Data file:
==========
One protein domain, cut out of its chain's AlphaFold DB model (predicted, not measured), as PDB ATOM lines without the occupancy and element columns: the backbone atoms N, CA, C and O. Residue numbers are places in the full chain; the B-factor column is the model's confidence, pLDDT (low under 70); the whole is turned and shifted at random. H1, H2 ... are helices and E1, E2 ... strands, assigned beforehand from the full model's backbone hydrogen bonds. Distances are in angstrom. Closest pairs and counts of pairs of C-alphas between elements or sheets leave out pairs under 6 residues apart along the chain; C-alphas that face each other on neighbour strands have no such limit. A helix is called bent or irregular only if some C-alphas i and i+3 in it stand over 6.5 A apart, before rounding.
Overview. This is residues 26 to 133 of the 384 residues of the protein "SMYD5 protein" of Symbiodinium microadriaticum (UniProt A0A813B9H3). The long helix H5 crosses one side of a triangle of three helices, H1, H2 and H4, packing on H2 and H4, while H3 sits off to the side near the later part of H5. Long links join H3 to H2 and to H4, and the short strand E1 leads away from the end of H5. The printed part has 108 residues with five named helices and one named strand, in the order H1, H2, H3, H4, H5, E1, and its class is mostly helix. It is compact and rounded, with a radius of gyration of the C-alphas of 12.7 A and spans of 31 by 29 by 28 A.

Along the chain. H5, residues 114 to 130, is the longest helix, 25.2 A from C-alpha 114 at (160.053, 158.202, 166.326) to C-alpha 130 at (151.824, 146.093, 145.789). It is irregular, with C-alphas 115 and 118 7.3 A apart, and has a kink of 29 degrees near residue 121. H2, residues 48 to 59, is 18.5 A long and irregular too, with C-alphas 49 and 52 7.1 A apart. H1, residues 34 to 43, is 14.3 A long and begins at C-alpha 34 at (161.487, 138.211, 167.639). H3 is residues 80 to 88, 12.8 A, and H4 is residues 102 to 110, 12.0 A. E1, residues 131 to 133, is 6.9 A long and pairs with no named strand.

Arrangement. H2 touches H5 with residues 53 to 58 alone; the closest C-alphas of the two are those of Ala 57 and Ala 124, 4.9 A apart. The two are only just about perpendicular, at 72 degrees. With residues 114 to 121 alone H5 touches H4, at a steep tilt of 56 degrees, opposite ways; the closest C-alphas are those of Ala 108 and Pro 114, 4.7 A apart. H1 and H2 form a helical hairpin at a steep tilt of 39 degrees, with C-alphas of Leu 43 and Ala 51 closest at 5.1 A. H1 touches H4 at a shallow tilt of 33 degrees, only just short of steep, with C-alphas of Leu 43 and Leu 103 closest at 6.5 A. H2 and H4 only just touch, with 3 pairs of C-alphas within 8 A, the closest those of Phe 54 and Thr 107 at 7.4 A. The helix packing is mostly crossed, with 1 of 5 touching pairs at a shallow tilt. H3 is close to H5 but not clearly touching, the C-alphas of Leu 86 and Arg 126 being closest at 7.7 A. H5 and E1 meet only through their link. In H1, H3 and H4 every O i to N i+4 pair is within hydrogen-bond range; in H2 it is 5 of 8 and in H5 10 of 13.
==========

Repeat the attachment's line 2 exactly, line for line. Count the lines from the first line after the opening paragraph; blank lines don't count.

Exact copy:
Along the chain. H5, residues 114 to 130, is the longest helix, 25.2 A from C-alpha 114 at (160.053, 158.202, 166.326) to C-alpha 130 at (151.824, 146.093, 145.789). It is irregular, with C-alphas 115 and 118 7.3 A apart, and has a kink of 29 degrees near residue 121. H2, residues 48 to 59, is 18.5 A long and irregular too, with C-alphas 49 and 52 7.1 A apart. H1, residues 34 to 43, is 14.3 A long and begins at C-alpha 34 at (161.487, 138.211, 167.639). H3 is residues 80 to 88, 12.8 A, and H4 is residues 102 to 110, 12.0 A. E1, residues 131 to 133, is 6.9 A long and pairs with no named strand.